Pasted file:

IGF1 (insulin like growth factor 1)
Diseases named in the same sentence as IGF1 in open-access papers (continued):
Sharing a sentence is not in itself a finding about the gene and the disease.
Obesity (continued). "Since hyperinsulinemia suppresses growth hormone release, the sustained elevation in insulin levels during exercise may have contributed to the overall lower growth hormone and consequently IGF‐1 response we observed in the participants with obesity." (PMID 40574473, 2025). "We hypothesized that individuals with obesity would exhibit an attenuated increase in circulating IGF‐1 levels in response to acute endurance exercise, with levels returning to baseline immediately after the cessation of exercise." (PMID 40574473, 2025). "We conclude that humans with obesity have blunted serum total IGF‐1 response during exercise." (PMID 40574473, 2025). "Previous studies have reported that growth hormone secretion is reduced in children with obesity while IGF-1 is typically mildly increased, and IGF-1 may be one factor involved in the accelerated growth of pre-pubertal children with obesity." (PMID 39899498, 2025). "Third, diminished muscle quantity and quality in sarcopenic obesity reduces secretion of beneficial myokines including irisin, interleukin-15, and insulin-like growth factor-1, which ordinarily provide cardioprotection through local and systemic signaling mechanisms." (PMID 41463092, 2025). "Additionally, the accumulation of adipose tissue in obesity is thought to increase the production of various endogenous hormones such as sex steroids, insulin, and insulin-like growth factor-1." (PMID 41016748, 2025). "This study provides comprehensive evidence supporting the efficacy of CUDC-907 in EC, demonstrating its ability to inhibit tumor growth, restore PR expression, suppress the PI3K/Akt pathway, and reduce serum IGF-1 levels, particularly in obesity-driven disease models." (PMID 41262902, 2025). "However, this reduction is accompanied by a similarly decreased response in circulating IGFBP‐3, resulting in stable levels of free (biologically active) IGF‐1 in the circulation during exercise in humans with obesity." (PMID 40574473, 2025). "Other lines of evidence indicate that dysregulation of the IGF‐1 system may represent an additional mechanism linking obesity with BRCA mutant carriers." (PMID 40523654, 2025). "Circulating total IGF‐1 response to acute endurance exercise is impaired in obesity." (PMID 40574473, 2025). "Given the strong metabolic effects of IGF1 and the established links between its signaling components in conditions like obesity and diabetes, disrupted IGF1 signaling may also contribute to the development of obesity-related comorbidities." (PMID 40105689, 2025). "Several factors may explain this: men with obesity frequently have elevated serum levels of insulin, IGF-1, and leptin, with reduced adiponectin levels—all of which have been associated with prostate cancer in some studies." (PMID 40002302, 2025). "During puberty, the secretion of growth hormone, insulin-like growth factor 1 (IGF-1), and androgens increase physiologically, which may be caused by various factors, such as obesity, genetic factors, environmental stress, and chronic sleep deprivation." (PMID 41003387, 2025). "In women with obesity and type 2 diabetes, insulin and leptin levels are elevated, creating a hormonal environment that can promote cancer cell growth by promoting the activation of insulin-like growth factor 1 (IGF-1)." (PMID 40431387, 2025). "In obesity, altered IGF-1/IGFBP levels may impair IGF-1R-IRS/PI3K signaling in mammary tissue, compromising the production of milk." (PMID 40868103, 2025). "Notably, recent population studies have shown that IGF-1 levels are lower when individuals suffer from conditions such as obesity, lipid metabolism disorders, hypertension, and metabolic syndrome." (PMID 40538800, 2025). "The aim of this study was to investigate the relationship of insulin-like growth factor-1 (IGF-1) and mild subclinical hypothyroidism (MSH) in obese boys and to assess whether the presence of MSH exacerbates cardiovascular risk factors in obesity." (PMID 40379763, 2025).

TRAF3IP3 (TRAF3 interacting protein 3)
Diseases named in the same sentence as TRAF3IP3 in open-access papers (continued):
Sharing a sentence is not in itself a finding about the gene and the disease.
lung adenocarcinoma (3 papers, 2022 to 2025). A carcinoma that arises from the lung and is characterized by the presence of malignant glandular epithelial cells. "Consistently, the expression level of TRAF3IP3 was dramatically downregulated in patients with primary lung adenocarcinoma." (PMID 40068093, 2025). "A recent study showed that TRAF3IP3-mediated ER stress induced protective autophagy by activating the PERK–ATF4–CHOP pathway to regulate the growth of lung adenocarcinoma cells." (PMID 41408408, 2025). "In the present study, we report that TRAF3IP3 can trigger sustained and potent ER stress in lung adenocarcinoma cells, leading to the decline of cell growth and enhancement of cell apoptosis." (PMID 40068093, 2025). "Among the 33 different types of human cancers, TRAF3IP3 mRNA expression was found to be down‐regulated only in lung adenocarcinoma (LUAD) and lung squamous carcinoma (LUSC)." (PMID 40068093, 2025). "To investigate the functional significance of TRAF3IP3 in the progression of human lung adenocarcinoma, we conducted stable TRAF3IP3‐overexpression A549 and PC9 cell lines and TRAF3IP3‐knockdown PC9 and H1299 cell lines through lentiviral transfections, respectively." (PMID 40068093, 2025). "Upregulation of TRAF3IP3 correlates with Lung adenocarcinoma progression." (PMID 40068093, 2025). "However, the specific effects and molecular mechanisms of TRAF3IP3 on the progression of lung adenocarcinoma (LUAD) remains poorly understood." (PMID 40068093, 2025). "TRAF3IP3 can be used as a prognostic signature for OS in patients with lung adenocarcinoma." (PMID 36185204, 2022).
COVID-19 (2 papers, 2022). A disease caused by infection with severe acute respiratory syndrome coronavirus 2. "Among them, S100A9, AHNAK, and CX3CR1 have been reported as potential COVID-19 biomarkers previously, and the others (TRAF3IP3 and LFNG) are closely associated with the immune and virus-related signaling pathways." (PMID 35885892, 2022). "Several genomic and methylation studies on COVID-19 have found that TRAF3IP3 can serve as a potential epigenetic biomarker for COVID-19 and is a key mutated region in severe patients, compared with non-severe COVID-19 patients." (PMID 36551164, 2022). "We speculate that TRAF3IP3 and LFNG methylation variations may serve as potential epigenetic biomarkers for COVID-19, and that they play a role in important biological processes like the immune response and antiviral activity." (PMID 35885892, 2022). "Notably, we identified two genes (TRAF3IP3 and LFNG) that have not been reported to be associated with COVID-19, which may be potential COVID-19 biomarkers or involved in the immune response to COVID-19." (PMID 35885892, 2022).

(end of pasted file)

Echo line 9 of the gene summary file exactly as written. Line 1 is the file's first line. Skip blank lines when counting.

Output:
COVID-19 (2 papers, 2022). A disease caused by infection with severe acute respiratory syndrome coronavirus 2. "Among them, S100A9, AHNAK, and CX3CR1 have been reported as potential COVID-19 biomarkers previously, and the others (TRAF3IP3 and LFNG) are closely associated with the immune and virus-related signaling pathways." (PMID 35885892, 2022). "Several genomic and methylation studies on COVID-19 have found that TRAF3IP3 can serve as a potential epigenetic biomarker for COVID-19 and is a key mutated region in severe patients, compared with non-severe COVID-19 patients." (PMID 36551164, 2022). "We speculate that TRAF3IP3 and LFNG methylation variations may serve as potential epigenetic biomarkers for COVID-19, and that they play a role in important biological processes like the immune response and antiviral activity." (PMID 35885892, 2022). "Notably, we identified two genes (TRAF3IP3 and LFNG) that have not been reported to be associated with COVID-19, which may be potential COVID-19 biomarkers or involved in the immune response to COVID-19." (PMID 35885892, 2022).